It has never sauntered through the rooms of a building, and recalled early days spent under its roof.

I remember my feelings on an occasion of this sort, when I was like a traveller on the plain of Babylon, wondering where all that had once been to me so great and mighty then was; in what gulf the sounds of merriment, that once reverberated from the walls; the master, the domestic, the aged, and the young, had disappeared. Our early recollections are pleasing to us, because they look not on the morrow. Alas! what did that morrow leave, when it had become merged in the past !

I have lately traversed the village in which I was born, without discovering a face that I knew. Houses have been demolished, fronts altered, tenements built, trees rooted up, and alterations effected, that make me feel a stranger amid the home of my fathers. The old-fashioned and roomy house, where my infant years had been watched by parental affection, had been long uninhabited; it was in decay: the storm beat through its fractured windows, and it was

partly roofless. The garden, and its old elms,—the scene
associated with the cherished feelings of many a happy
hour,-lay a weedy waste.

Amid thy desert walks the lapwing flies,
And tires their echoes with unvaried cries;
Sunk are thy towers in shapeless ruin all,

And the long grass o'ertops the mouldering wall!
But the picture it represented in my youth exhibits it as
true and vivid as ever. It is hung up in memory in all its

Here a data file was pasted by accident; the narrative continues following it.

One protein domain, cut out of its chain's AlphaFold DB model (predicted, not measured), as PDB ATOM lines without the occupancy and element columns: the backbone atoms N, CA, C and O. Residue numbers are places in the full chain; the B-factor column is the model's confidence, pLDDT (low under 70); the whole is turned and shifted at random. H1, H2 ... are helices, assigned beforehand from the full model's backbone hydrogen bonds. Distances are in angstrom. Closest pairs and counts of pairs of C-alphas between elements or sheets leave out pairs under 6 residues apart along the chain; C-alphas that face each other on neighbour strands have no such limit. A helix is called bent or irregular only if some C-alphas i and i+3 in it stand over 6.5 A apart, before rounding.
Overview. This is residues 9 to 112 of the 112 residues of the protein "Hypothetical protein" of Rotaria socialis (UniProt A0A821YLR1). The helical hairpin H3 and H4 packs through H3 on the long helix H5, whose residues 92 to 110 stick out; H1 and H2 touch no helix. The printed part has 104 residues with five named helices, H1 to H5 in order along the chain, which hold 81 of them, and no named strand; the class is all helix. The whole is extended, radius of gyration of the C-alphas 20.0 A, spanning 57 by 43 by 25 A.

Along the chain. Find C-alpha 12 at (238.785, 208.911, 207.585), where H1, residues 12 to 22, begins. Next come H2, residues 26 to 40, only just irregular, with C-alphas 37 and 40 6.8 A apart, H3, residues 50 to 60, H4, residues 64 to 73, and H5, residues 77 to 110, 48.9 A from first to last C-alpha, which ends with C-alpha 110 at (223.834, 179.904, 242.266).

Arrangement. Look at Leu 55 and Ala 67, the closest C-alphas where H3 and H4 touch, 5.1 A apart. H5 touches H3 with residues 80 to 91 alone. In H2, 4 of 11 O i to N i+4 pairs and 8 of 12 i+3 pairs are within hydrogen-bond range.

freshness, and time cannot dilapidate its image. It is now
become an essence, that defies the mutability of material
things. It is fixed in ethereal colors on the tablets of the
mind, and lives within the domain of spirit; within the cir-
cumference of which the universal spoiler possesses no
sovereignty.

LESSON LXXXIV.

The American in England.-IRVING.

ENGLAND is as classic ground to an American, as Italy is to an Englishman; and old London teems with as much historical association as mighty Rome.

But what more especially attracts his notice, are those peculiarities which distinguish an old country, and an old state of society, from a new one. I have never yet grown familiar enough with the crumbling monuments of past ages, to blunt the intense interest with which I at first beheld them.

Accustomed always to scenes where history was, in a manner, in anticipation; where every thing in art was new and progressive, and pointed to the future rather than to the past; where, in short, the works of man gave no ideas but those of young existence, and prospective improvement; there was something inexpressibly touching in the sight of enormous piles of architecture, gray with antiquity, and sinking to decay.

I cannot describe the mute but deep-felt enthusiasm, with which I have contemplated a vast monastic ruin, like Tintern Abbey, buried in the bosom of a genial valley, and shut up from the world, as though it had existed merely for

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itself; or a warrior pile, like Conway Castle, standing in stern loneliness on its rocky height, a mere hollow, yet threatening phantom of departed power. They spread a grand, a melancholy, and, to me, an unusual charm over the landscape. I for the first time beheld signs of national old age, and empire's decay, and proofs of the transient and perishing glories of art, amidst the ever-springing and reviving fertility of nature.

But, in fact, to me every thing was full of matter: the footsteps of history were every where to be traced; and poetry had breathed over and sanctified the land. I experienced the delightful freshness of feeling of a child, to whom every thing is new. I pictured to myself a set of inhabitants, and a mode of life, for every habitation that I saw; from the aristocratical mansion, amidst the lordly repose of stately groves and solitary parks, to the straw-thatched cottage, with its scanty garden, and its cherished woodbine.